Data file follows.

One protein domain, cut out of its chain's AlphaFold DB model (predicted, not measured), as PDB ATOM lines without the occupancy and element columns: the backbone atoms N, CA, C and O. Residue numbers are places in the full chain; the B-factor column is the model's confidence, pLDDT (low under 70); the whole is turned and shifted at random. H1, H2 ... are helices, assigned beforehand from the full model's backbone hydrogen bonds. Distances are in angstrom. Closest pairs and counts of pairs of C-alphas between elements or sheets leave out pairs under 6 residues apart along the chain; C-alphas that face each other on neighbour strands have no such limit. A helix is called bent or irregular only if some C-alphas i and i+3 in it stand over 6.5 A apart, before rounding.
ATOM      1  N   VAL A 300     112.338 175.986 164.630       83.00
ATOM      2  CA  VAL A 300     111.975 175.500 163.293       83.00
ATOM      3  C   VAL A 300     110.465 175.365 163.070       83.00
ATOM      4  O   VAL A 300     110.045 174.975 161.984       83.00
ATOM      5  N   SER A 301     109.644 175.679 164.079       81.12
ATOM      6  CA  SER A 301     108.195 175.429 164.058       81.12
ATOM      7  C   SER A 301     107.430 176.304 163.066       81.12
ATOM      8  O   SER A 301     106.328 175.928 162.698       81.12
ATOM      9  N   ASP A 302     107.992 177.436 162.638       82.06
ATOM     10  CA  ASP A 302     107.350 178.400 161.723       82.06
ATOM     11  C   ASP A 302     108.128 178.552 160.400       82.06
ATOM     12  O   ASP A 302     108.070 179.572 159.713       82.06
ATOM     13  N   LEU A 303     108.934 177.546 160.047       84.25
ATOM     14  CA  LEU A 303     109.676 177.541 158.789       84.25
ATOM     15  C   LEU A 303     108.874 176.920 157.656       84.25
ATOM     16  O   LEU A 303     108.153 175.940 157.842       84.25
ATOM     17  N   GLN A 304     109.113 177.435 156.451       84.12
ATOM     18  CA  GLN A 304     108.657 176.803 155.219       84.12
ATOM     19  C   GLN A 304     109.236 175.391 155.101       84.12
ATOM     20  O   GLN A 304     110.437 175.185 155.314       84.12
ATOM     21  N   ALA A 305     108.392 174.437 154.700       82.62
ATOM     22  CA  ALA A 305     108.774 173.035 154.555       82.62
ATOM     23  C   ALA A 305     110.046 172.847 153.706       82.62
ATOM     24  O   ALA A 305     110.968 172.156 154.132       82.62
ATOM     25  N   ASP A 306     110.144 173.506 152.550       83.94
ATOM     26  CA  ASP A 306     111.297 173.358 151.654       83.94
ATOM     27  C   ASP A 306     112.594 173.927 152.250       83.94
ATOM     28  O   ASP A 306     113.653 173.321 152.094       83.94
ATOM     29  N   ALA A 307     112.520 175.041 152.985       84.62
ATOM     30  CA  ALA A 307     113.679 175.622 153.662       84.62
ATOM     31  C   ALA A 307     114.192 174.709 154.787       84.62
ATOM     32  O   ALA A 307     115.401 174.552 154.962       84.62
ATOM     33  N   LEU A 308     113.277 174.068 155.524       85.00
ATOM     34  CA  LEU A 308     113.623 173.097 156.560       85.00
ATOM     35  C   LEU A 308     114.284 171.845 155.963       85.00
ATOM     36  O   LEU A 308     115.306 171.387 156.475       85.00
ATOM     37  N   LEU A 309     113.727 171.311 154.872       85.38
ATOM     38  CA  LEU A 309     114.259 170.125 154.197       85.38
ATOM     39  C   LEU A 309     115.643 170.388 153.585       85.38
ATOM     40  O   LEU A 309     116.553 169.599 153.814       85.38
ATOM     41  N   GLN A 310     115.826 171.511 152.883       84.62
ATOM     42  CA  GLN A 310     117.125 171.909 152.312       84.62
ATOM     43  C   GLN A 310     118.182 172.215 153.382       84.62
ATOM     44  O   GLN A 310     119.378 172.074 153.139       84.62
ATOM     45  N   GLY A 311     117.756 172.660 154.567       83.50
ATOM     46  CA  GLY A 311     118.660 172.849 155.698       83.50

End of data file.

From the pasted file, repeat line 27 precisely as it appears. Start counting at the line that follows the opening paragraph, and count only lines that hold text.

ATOM     27  C   ASP A 306     112.594 173.927 152.250       83.94